Al Leiter probably deserved better than being handed the loss that ended the first Subway Series in 44 years, but his buddies on the Mets did not do very much to support his quest for a first post-season victory. The Yankees do not come to the ballpark to lose at this time of the year. It is not their way. Forty-four years ago, and beyond that, they usually just threw their gloves out on the field, in those eras when they were left out there between innings. Now, all they have to do is show up. They have a rich history of knowing how to win. Their first three victories were decided by a run each time. But that is what champions are supposed to do...come out on top in the close ones. It does not diminish the effort or remove the luster, and arguments to the contrary are simply ridiculous. Win the Indy 500 by a few seconds and you are still the winner. You need not lap the field each time.
How about the other side of the issue? The Yankees built their three-games-to-one lead without any support from one of the best players in the game, Bernie Williams. He was hitless in 22 at bats before Game Five, dating all the way back to Game Two against the Braves last year. But, in the final game, the real Bernie Williams showed up. That is what Yankees do. They are a team and give the same credence and credibility to that word as did the Boston Celtics and Yankee teams of decades ago.
Joe Torre is the super glue that holds this club together and he does not make the right decision all the time but he certainly can lay claim to doing so most of the time. And his loyalty to his players is unquestioned. Ask Andy Pettitte, David Cone, Paul O'Neill. Torre was a heck of a player in his own right and he has proven to be a much better manager in this sport that has consumed most of his life. His ball club was written off as old, not ready for the youthful Mets who had become accustomed to winning late in the game no matter what the other guys had done. What have the Mets done that could compare to the seven one-run-game victories in 16 of the Yankees' previous World Series outings? Down to the wire and it was the Bronxites reaching for the finish line tape. Throw in winning three extra-inning series games dating back to 1996, including the one in twelve against the Mets, the one that they needed so desperately, and you have the stuff of which dynasties are made.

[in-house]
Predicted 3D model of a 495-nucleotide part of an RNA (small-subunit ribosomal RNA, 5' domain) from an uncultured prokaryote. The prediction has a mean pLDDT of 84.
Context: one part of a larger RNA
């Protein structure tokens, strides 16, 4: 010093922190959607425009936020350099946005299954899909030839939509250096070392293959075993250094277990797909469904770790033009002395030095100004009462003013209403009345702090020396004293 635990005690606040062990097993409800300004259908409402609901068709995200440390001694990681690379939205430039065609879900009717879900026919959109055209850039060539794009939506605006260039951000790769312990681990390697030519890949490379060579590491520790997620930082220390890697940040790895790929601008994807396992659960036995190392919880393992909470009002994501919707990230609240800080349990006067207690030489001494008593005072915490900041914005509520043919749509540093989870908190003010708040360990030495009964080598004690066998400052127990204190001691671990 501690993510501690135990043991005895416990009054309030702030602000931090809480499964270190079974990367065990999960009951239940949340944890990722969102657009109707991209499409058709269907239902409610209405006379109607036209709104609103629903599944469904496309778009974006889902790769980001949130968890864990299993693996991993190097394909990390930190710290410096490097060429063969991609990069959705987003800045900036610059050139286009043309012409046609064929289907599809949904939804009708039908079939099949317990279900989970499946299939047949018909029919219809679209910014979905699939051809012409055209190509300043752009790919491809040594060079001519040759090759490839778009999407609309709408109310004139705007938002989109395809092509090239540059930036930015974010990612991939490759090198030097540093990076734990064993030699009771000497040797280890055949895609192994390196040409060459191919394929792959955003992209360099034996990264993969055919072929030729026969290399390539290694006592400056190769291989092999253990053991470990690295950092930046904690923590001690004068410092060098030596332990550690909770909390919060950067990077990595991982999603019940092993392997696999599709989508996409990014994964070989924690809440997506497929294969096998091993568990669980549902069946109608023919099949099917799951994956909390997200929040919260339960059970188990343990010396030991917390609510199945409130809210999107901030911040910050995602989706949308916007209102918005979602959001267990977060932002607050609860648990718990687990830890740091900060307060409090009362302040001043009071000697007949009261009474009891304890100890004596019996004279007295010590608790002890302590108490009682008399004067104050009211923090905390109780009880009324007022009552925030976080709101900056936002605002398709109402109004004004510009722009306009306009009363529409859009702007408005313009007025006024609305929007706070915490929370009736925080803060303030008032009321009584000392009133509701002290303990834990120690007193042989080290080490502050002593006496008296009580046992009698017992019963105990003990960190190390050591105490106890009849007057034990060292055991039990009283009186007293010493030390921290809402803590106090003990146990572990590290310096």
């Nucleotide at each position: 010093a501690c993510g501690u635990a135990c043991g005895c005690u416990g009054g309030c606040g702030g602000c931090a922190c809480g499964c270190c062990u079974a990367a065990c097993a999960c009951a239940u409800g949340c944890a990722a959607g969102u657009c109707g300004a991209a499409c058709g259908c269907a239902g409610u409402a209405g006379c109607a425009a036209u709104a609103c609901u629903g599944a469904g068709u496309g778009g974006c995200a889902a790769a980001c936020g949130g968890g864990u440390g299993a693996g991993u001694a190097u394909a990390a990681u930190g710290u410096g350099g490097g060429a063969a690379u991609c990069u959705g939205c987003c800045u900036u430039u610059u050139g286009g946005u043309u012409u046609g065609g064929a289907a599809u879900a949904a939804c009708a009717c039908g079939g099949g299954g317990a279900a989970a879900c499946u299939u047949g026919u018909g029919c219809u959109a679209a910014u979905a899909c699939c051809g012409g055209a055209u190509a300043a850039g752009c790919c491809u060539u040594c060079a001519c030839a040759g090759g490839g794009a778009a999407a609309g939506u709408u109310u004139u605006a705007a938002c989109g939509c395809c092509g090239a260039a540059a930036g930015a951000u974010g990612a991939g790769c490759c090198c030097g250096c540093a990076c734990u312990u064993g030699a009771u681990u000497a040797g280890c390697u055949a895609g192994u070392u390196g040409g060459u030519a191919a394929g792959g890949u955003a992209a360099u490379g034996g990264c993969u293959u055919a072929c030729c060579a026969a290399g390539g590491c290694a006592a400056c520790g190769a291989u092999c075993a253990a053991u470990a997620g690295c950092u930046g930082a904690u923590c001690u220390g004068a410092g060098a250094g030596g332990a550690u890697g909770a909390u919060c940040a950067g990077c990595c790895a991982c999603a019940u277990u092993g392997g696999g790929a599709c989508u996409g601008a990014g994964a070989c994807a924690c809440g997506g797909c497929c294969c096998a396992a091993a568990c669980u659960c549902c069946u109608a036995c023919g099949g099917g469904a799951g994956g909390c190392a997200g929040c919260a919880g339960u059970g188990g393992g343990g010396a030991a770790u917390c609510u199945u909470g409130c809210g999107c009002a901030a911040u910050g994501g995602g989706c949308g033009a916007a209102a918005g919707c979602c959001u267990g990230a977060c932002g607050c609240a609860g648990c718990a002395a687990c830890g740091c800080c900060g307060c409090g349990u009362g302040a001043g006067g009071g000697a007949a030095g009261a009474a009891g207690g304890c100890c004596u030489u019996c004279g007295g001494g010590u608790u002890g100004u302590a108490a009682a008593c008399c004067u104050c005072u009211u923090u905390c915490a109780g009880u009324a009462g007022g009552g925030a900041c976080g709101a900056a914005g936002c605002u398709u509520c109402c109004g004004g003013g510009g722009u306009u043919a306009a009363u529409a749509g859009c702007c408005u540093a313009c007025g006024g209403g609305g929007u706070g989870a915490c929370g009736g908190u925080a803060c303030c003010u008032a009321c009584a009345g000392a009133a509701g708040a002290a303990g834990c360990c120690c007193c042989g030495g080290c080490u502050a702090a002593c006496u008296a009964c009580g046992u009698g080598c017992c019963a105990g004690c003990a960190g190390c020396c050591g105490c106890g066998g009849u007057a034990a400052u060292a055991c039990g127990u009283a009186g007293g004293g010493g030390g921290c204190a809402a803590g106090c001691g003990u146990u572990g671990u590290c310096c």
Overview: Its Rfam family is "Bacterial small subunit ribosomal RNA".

If you want to be the next team of the decade you have to beat the guys occupying the throne right now.